Do German Shepherds and Cats Get Along? Tom and Jerry taught us two things, cats and mice, and dogs and cats do not get along.
How true is this though? Personally, I grew up with a German shepherd. From a very young age, the German Shepherd was not friendly to cats around the neighborhood.
During walks, he would angrily bark at cats, and given the opportunity, he would start a chase.
The belief that a harmonious relationship cannot exist between cats and most dogs, including German Shepherds, was etched in my mind because of this experience. So we tried and these were our findings.
German Shepherds and Cats
Do German Shepherds and Cats Get Along? Yes, German Shepherds and cats can get along; however, you would need to have a ‘can-do attitude’ about training or socializing a German Shepherd to either ignore a cat or become more friendly to a cat.
This is especially easy if the German Shepherd is still young. But, remember, that all dogs are different, and each experience will be different.
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With that, let us delve a little into the world of German Shepherds and cats and understand how these two lovely creatures can get along, and what you and I as pet owners need to do to ensure both the German Shepherds and Cats do not kill each other when brought under the same roof.
German Shepherds Personalities
German Shepherds are one of the most loyal, sociable, loving, protective, and intelligent dogs.
They are high-energy dogs who grow up to be large (Height 1-2.5 feet, Weight 75-95 pounds), active, and powerful with very strong gathering, protective and herding instincts, typically having a life span of 10 to 14 years.
Originally bred for herding, they would gather, protect, and herd different kinds of livestock; this of course was an energy-intensive task.
The dogs were comfortable with all the exercise involved, as they are naturally active. With time, the military adopted the German Shepherd as the official guard dog.
The German Shepherds adaptability, obedience, socialization, and guard instincts made it a compatible breed for training.
Not long after this, the dog was adopted in many different households across America and all over the world. Currently, it is the breed of choice for the military, acting as a guide dog, guard dog, police dog, and, search and rescue dog.
Living with a German Shepherd
For many people having a German Shepherd means that you are protected. You are well guarded and you can be sure that no intruder will go unnoticed.
However, this also means that you will start living an active lifestyle to ensure your German Shepherd does not become bored and resort to destructive methods of energy expulsion.
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According to Embora Pets, German Shepherds are curious, intelligent, and active dogs. In their younger days, they are cute and cuddly, but as they grow, they require added time to play, chase, and work towards attaining their owners’ success and happiness.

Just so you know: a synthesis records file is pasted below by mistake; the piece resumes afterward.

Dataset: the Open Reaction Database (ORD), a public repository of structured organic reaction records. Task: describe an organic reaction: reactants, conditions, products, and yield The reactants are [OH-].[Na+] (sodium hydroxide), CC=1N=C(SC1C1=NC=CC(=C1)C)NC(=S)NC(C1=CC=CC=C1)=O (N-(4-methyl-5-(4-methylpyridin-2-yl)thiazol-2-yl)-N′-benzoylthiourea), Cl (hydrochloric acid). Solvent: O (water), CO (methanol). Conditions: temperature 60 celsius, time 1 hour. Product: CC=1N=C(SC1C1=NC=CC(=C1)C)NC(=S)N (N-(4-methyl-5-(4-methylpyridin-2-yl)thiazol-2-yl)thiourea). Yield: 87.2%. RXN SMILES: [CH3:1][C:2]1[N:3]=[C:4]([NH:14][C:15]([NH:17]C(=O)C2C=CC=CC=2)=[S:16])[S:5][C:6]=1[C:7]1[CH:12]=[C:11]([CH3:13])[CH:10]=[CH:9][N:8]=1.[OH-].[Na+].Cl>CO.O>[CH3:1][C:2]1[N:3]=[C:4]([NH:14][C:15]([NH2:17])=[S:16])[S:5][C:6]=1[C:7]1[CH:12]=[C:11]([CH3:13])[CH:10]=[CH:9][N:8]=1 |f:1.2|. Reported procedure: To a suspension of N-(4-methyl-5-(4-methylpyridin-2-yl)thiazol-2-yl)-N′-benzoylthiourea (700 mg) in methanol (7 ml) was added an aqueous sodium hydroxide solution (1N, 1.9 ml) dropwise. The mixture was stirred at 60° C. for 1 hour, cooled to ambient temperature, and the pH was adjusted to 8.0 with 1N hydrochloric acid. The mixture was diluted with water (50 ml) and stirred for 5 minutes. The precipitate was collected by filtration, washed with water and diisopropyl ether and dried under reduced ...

Because of this character trait, they easily take up a person’s time and energy playing, and interacting with their owners, this, of course, includes coming to lay down their 75-95 pound body on your lap (if that is how they were raised).
Even at a young age, German Shepherd Puppies are known to play for long periods. Because of their history and DNA make-up, German Shepherds will want a lot of attention. They have a lot of energy, being raised as farm dogs, and so have a desire to play and complete tasks.
Unlike other dogs that like to be cuddled, German Shepherd puppies, as cute and cuddly as they are, do not like to be carried around all day.
These pups love to play rough. For this reason, make sure your puppy has all the dog toys and ropes they may need for play and activities to do by the end of the day, otherwise, they will adopt more destructive methods of play.
German Shepherds and Cats-do they like each other
We have established that German Shepherds are active, loyal, and protective. They thrive in an environment where there is a lot of play and attention.
On the other side, cats are independent and can do well on their own. When introduced to new situations, they will generally be wary and seek refuge by hiding. Is it wise to leave the two animals alone to sort out their relationship?
No, in some instances, German Shepherds and cats end up having a peaceful relationship without any training on the pet owner’s side; however, this is not always the case and a controlled introduction is better advised.
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Why do German Shepherds like Chasing Cats?
Anything German Shepherds Notes, German Shepherds enjoy chasing cats due to their herding instinct and high prey drive.
Historically, German Shepherds are herding dogs known to chase after cows, sheep, and other livestock, rounding them up and pushing them towards a certain goal, for example, into the pen, to walk on one side of the road, etc.
For this reason, when a German Shepherd is introduced to a cat, the cat may feel threatened and start running away from the dog.
When the German Shepherd sees this, it will instinctively chase after the cat. This may result in injuries of both pets as the German Shepherd may land on the cat injuring the poor ten-pound animal or get run over by oncoming traffic.
Because different dogs react differently, it is crucial to ensure that you minimize the risk of this happening by training both your German Shepherds and cats to get used to each other’s presence before you formally introduce them.
Will a German Shepherd kill my cat?
As they say, cats have seven lives haha yes killing a cat is not easy but certainly not impossible especially if we are putting them against the german shepherd.